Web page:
Sandy found this medium-sized black moth in the house on June 2, 2012. It had probably been attracted to the house lights at some point, and then snuck inside when somebody opened the door.
It looked really, really black while it was fluttering around the house. It actually looked a lot like those big, sooty ashes that you see rise up in the air when burning cardboard boxes. But, when we caught it in a transparent plastic container and looked at the underside, it was actually quite pale on the bottom.
While a lot of moths look broadly similar, the particular way it holds its wings and the pattern of lichen-mimicking stripes, along with the pale spots on each wing, sure look to me like a Black Zale, Zale undularis.
BugGuide says the caterpillars eat black locust and honey locust, so it probably came from the patch of black locust growing on the southeast corner of our property. Judging from the range map at the Moth Photographers’ Group, we are at pretty much the extreme north-western extent for this moth, so it may be unusual for us to see it. The places that report the most sightings look pretty much identical to the original native range of the black locust,, so it’s probably just a matter of time before this moth follows the spread of the locust trees all over North America.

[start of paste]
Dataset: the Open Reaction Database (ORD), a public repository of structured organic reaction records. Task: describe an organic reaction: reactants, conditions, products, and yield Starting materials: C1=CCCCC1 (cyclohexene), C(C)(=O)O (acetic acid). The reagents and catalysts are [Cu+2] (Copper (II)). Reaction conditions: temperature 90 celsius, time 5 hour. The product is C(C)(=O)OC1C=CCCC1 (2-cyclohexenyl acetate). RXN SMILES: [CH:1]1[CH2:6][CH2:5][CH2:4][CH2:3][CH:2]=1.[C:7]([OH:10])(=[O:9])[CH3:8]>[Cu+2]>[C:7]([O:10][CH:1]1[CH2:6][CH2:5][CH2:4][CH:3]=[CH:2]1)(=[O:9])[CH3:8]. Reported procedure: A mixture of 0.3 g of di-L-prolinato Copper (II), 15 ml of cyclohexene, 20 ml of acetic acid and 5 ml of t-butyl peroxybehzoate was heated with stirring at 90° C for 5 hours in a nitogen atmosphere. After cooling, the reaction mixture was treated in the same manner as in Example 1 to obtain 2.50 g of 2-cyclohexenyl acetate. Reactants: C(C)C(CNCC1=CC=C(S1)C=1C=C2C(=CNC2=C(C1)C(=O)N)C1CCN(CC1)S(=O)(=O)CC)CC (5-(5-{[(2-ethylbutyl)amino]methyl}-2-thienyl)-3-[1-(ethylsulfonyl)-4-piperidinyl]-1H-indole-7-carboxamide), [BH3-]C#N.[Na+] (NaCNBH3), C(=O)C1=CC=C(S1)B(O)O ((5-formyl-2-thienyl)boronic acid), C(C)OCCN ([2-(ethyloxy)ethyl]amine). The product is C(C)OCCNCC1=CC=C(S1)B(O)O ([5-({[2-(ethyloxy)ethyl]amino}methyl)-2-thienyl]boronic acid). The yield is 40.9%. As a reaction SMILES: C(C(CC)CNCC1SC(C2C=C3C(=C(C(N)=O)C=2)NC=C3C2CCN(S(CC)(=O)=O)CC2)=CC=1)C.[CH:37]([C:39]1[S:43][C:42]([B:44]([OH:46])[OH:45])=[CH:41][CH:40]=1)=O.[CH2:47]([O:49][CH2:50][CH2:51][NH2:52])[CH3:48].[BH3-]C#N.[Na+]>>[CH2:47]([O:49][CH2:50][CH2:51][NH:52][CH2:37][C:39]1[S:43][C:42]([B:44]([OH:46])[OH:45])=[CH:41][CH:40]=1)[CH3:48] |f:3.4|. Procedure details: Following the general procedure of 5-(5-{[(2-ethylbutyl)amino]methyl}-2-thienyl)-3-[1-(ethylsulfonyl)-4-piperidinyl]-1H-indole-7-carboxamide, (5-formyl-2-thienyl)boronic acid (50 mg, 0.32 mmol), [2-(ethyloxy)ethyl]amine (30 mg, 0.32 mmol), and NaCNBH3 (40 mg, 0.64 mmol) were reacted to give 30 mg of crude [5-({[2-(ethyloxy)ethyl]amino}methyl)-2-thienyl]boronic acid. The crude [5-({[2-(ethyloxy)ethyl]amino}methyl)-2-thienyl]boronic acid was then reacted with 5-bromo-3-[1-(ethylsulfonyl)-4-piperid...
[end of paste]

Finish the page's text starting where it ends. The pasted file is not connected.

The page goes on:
Incidentally, around here black locust is either a pretty good living fence, or a pretty nasty invasive plant, depending on where your priorities lie. I understand that in its native range it becomes quite a large tree, but in most places the locust borers kill the shoots before they get more than a couple of inches across, and the plant then “suckers” up from the roots to form a dense thicket. While it is a North American plant, its original native range was restricted to the Appalachians, and outside that range it behaves a lot like invasive plants from other continents. It’s a legume, which means it fixes its own nitrogen from the air rather than requiring nitrogen fertilizers, and it can therefore grow in poor soil. The particular variety that we have comes up from underground runners, which in our yard sometimes run twenty or thirty feet from the main patch of trees before they send up a shoot. We know they are from runners and not seeds, because on a couple of occasions we’ve pulled up a little locust sapling way out in the middle of the yard, and then continued pulling up the runner all the way back to the main patch. The patch of black locust itself is pretty nearly impenetrable, because the trees are not only close together, but they have some pretty nasty thorns on them.
Oh, and the seeds are poisonous (although they are supposedly edible if cooked thoroughly). The bees like the flowers, though, so at least there’s that.